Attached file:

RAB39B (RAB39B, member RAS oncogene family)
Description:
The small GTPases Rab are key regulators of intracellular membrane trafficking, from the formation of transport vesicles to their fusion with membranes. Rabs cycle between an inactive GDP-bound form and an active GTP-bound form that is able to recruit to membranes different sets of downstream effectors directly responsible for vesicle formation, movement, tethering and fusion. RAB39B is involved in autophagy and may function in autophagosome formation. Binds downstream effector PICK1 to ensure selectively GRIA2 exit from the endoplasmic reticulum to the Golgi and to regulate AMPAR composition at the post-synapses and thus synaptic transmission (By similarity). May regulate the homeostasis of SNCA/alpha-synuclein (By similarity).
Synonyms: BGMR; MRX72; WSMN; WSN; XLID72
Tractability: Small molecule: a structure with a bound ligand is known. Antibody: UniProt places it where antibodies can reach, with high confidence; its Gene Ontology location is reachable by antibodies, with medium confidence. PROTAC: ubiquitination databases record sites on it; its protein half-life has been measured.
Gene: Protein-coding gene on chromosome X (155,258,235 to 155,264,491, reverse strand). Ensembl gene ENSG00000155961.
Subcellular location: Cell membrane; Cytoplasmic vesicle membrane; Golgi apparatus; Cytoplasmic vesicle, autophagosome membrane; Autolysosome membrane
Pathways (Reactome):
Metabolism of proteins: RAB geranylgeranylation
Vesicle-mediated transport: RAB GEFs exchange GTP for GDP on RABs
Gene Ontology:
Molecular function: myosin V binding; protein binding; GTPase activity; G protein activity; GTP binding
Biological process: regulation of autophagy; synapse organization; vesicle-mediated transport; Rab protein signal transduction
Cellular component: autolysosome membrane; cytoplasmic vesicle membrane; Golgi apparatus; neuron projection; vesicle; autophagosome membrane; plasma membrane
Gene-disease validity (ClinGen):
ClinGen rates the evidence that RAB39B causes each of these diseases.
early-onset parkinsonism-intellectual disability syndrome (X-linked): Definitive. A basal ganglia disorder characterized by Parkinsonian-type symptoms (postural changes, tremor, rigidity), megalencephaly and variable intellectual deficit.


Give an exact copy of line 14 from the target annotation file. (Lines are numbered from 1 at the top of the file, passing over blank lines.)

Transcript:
Cellular component: autolysosome membrane; cytoplasmic vesicle membrane; Golgi apparatus; neuron projection; vesicle; autophagosome membrane; plasma membrane